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Union honors heroic letter carriers

Fort Lauderdale, FL, Letter Carrier John Sylvain, left, and Tampa, FL, Letter Carrier Jason Moss
Fort Lauderdale, FL, Letter Carrier John Sylvain, left, and Tampa, FL, Letter Carrier Jason Moss, recipients of the NALC’s National Hero of the Year Award, were honored this week in Washington, DC.

Two Postal Service employees from Florida — who responded bravely to life-threatening fires in Tampa and Fort Lauderdale — each received the top hero of the year award from the National Association of Letter Carriers (NALC).

It is the first time the union has designated two National Hero of the Year recipients, who were recognized Sept. 26 at the union’s annual luncheon in Washington, DC.

“I always look out for my customers,” said Jason Moss of Tampa, who rescued a disabled man during a house fire. “But they’re more like family now. You form a bond with them.”

John Sylvain of Fort Lauderdale, who aided two customers during a similar emergency, told attendees that all of the honorees hope to be seen as positive role models.

“If you do more positive things in the world, you get more positive things back,” he said.

The NALC also named three regional heroes: Peter Monteleone of Mount Kisco, NY, who intercepted a home burglar; Brandon Franklin of West Bloomfield, MI, who stopped a runaway car; and Antonio Colon of Chino, CA, who defended a 90-year-old customer during an attempted assault.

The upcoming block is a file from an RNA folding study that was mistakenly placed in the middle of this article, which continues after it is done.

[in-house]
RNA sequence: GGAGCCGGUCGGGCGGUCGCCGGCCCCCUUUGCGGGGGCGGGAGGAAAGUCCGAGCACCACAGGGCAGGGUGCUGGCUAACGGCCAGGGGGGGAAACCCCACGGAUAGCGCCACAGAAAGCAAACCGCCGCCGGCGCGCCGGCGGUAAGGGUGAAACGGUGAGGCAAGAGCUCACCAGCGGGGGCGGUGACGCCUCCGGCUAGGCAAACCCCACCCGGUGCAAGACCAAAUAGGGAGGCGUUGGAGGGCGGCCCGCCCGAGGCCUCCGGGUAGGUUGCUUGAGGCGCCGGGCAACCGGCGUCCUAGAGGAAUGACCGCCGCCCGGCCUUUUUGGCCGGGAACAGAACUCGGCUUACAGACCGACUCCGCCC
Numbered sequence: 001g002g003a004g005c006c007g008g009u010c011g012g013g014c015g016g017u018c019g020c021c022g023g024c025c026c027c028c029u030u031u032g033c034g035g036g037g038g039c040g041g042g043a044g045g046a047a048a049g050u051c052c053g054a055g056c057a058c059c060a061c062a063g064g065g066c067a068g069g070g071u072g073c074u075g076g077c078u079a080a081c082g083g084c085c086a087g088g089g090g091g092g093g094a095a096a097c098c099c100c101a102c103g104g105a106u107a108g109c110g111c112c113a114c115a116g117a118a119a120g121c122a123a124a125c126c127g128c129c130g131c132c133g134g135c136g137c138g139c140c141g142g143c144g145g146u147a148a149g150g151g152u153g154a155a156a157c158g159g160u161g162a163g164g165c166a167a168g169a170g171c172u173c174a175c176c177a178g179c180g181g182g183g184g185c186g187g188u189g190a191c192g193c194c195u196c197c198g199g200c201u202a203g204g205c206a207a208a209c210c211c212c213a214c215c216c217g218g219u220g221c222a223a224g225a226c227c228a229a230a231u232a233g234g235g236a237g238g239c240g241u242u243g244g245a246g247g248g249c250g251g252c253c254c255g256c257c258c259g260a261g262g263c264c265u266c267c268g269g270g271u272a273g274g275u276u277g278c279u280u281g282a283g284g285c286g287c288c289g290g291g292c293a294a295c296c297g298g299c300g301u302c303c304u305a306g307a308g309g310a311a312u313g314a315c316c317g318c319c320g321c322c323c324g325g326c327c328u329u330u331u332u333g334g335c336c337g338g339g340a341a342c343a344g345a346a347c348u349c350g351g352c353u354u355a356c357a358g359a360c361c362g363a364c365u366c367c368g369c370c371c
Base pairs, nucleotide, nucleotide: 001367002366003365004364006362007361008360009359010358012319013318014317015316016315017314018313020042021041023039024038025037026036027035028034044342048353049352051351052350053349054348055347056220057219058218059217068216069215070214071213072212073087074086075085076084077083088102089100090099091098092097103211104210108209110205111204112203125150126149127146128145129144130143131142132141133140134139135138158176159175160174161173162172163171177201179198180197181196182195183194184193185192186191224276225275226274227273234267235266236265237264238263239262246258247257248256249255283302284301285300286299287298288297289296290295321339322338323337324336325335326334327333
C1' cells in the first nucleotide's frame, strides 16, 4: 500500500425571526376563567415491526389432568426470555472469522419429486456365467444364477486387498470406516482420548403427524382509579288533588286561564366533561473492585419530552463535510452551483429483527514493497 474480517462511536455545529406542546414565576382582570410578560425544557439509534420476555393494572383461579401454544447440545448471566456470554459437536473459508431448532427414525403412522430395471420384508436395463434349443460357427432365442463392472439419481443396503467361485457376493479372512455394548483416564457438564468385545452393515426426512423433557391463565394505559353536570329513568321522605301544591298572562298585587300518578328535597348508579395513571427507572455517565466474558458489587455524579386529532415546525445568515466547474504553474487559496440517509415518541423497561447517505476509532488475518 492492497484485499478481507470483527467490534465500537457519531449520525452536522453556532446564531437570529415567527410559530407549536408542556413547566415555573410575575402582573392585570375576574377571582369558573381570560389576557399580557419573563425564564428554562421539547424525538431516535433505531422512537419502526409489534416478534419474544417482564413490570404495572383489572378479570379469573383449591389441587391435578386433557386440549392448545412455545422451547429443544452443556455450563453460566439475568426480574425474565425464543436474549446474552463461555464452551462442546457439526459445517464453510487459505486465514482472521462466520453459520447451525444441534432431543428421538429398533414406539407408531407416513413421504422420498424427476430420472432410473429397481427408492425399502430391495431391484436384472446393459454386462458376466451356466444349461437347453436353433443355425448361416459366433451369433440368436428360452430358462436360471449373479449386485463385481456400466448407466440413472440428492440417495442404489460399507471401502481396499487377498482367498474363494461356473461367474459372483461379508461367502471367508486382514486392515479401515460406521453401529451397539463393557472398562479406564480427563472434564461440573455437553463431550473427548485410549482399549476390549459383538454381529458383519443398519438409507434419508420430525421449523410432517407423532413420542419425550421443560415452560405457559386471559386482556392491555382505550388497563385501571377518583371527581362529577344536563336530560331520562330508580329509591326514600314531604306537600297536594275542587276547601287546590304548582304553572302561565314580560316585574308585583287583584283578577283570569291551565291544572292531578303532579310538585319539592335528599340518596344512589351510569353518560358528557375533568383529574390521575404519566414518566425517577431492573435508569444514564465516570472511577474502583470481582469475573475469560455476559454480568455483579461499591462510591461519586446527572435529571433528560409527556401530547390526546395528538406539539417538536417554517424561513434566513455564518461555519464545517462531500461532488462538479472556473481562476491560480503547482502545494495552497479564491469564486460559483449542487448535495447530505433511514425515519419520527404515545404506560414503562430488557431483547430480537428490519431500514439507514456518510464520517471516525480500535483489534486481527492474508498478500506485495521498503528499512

Postmaster General Megan J. Brennan, one of the special guests at the event, thanked the award recipients for doing more than delivering mail.

“You represent, care about and live in your communities,” she said. “Know that you make a difference.”

Other honorees were:

  • Ebony Nobles of Houston, for humanitarian efforts in the wake of Hurricane Harvey
  • Naseem Elias of Sterling Heights, MI, for Arabic translation during a customer’s medical crisis
  • A trio of active and retired Detroit-area employees — Dennis Denham, Steve Futach and Joseph Pomante — for teaming up to assist an injured customer

After the luncheon, Franklin — like all of the award recipients — emphasized that heroic incidents are simply a reflection of a universal helping instinct.

“At the end of the day, we’re all in it together — one human looking out for another human,” he said.

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